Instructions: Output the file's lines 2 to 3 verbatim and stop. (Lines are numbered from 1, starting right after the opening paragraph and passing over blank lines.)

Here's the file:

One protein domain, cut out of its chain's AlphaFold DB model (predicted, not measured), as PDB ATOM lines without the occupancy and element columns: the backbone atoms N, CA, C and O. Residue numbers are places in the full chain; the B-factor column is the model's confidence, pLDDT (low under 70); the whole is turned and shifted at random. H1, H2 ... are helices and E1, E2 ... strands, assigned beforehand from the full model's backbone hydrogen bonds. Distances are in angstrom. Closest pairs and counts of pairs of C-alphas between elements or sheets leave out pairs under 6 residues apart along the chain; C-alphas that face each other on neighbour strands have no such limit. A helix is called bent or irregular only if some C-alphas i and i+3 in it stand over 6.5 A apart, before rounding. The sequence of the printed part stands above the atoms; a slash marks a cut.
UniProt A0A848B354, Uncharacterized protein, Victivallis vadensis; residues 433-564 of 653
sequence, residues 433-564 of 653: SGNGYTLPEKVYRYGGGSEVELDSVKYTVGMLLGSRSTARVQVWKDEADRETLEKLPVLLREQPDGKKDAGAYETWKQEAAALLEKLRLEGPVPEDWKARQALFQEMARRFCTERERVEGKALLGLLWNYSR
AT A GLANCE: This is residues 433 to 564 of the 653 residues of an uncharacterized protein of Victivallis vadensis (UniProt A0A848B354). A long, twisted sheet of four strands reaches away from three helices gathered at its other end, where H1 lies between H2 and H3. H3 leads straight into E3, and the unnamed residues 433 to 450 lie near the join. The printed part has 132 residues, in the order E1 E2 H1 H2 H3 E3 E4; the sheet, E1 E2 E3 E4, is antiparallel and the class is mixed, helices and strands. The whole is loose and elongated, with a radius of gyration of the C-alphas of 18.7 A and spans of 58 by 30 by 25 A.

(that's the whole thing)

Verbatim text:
sequence, residues 433-564 of 653: SGNGYTLPEKVYRYGGGSEVELDSVKYTVGMLLGSRSTARVQVWKDEADRETLEKLPVLLREQPDGKKDAGAYETWKQEAAALLEKLRLEGPVPEDWKARQALFQEMARRFCTERERVEGKALLGLLWNYSR
AT A GLANCE: This is residues 433 to 564 of the 653 residues of an uncharacterized protein of Victivallis vadensis (UniProt A0A848B354). A long, twisted sheet of four strands reaches away from three helices gathered at its other end, where H1 lies between H2 and H3. H3 leads straight into E3, and the unnamed residues 433 to 450 lie near the join. The printed part has 132 residues, in the order E1 E2 H1 H2 H3 E3 E4; the sheet, E1 E2 E3 E4, is antiparallel and the class is mixed, helices and strands. The whole is loose and elongated, with a radius of gyration of the C-alphas of 18.7 A and spans of 58 by 30 by 25 A.